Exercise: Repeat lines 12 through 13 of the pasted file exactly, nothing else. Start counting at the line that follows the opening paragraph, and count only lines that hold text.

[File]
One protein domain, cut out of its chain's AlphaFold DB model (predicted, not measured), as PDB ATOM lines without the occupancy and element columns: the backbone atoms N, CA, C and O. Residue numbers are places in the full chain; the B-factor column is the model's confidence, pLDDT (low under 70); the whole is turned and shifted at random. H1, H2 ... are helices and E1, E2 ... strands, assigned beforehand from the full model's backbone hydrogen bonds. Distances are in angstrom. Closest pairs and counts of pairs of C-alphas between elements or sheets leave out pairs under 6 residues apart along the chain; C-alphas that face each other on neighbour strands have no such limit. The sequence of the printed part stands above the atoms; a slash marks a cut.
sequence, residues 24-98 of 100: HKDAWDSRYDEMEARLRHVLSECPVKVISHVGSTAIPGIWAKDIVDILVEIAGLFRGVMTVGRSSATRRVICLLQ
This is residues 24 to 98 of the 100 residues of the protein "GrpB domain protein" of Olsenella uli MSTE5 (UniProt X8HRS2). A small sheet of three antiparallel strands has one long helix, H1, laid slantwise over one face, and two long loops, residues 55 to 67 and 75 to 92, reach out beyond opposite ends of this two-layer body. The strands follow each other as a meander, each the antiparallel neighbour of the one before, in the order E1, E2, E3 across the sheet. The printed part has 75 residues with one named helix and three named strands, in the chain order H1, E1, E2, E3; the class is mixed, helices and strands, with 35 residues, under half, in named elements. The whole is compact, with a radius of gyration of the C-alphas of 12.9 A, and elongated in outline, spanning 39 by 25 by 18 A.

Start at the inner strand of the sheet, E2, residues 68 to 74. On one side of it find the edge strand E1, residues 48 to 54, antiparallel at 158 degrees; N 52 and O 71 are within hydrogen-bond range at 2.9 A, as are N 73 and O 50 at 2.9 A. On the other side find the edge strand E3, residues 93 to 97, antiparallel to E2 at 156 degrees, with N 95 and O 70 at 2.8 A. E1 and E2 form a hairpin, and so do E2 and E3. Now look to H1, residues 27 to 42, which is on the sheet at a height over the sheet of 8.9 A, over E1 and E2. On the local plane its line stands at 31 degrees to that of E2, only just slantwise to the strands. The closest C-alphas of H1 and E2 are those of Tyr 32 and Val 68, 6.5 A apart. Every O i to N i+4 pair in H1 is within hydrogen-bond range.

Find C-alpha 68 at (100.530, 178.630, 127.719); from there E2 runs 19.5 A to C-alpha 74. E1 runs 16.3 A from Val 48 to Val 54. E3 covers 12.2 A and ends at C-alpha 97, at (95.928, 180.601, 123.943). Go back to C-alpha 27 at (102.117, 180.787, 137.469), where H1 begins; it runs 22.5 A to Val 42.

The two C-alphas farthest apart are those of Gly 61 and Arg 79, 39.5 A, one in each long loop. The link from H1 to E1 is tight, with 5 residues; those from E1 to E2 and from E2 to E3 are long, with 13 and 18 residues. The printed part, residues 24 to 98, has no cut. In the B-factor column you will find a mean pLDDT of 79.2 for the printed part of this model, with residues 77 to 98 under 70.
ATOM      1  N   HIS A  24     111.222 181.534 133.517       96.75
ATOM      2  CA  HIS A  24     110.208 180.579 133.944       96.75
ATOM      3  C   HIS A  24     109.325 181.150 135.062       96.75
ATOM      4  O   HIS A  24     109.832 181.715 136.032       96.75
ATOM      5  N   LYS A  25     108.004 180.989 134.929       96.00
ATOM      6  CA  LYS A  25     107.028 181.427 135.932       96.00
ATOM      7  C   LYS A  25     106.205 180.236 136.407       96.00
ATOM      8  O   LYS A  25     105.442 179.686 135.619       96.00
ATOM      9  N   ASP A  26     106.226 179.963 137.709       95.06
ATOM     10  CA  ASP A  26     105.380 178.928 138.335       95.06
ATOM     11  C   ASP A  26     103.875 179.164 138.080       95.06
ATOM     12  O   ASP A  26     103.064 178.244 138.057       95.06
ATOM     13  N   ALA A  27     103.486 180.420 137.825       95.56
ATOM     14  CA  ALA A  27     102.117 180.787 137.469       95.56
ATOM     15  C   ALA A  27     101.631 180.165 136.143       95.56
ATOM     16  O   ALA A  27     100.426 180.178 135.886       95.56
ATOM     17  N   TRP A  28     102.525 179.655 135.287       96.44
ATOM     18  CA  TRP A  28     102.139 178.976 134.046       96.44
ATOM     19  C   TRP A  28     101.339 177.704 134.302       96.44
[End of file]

ATOM      7  C   LYS A  25     106.205 180.236 136.407       96.00
ATOM      8  O   LYS A  25     105.442 179.686 135.619       96.00